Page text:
Do you cover up your hurt and pain to appear “normal”?

Or do you face the feelings, and uncover the real you?

Are wearing a mask to cover the feelings?

What is NORMAL anyway?

I use my work to create a dialog between the viewer and art to encourage discussion about daily stressors, loss, illness, loneliness, family issues, and other “normal” things we all face and use it so that we can find a healing journey to positive mental health.


On Virtual Display Now

Featured Work

Figurative Sculpture



Turmoil Series


Consistentia Painting



A little story

Meet Dayle

Having always know that she was going to make an impact with her quirky view of life and creative gifts, Dayle Sundberg is making it her life’s mission to create an art career and journey with something she was very familiar. Sundberg has wrestled with her own bouts’ depression, anxiety, grief, loss since her teen years, and it also affected many of her family members and friends over the years. She has used that as inspiration for her art and her own self-therapy.


Sundberg had the great fortune of studying under an influential university professor and photographer, John Banasiak, while at University of South Dakota, John sparked a curiosity of the unimaginable measure. That curiosity led Sundberg to discovering the works of the Bay Area Art Movement with the most impactful artist on her works being Manual Neri.  Dayle combined the inspiration she found in works by other well-known sculptors.


Auguste Rodin, Alexander Calder, Manuel Neri and George Segal. 

Neri and Segal are the main influence for Sundberg’s figurative sculptures to help create a most influential body of work addressing the mental health conversations that have increased over the past decade.

After seeing the expressive qualities Neri used with his life-size female figures by using texture and bright slashes of color Dayle was inspired to find her own voice by using the female form.  The works are created by using the similar technique as Segal and the heavy textures and the bold colors of Neri’s works, however, the colors from Dayle’s pieces come from setting each sculpture on fire and burning it.


In each piece burned, it became a ritual type of event, symbolic of releasing the hurt into the flames, a healing process of sorts. If one were ever to touch the pieces, there is a feel of harsh textures and beaten areas to represent the grief and sadness. Hidden through the flame-colored marks are soft, subtle areas that are sensuous, smooth and indicate hope and peace that is within all people.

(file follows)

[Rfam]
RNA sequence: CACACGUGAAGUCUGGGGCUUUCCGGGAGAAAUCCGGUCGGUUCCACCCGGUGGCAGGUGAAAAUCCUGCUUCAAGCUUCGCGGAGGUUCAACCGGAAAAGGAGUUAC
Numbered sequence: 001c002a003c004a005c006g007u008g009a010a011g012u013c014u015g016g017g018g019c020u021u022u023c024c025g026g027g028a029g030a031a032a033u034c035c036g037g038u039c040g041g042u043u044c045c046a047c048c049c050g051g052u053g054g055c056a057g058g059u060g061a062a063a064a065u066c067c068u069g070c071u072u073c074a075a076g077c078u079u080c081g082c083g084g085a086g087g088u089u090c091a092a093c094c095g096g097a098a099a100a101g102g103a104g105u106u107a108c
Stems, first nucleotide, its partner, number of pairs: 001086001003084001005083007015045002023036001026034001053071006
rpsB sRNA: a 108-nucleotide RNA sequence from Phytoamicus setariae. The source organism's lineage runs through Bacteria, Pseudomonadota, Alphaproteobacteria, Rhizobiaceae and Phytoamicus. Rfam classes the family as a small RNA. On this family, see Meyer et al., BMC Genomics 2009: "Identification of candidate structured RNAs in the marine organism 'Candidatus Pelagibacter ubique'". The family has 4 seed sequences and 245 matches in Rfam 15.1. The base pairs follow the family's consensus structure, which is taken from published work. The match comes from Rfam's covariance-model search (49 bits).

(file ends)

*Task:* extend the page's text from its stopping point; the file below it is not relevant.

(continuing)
Through her art, she hopes to create a movement in the art and health care fields called The Stigma Stop: Why be normal when nothing is normal?   With the hopes that many inspired installations and artworks around the world will be created by artists, individuals, and community organizations based on the The Stigma Stop Philosophy.


Dayle’s work and installations are “impactful” and “a type of mental intimacy that allows the viewer to transform the artwork into their own expression of emotions.”

-Liela A.

Dayle Sundberg

Virtual Scroll Through Exhibit

Virutal Exhibition: Turmoil Series


The Quirky One Speaks

Peace, Quiet, & Create

I always go, go, go. And do and go, and do and go for everyone else, hours upon hours for others. For my family, for my friends, for my clients, I just go and do. Until I'm exhausted, my body aches, and I drop at night. I rarely do something for just me. Until this...

My Parents are Gone. Aren’t they?

My Parents are Gone. Aren’t they?

As I worked in my studio a few days ago I was going through papers, sketchbooks, patterns, old jewelry, and magazines trying to come up with the inspiration and bits of quirk for The Turmoil Series I have been working on the past two years. I got sucked into a time...


Gallery Store

Being created and available soon. 

Please contact Dayle if interested in a specific piece or print.


Gettysburg, SD 57442, USA
(605) 769-0811



Open Hours

Monday - Friday: By appointment
Weekends: By appointment
Holidays: Close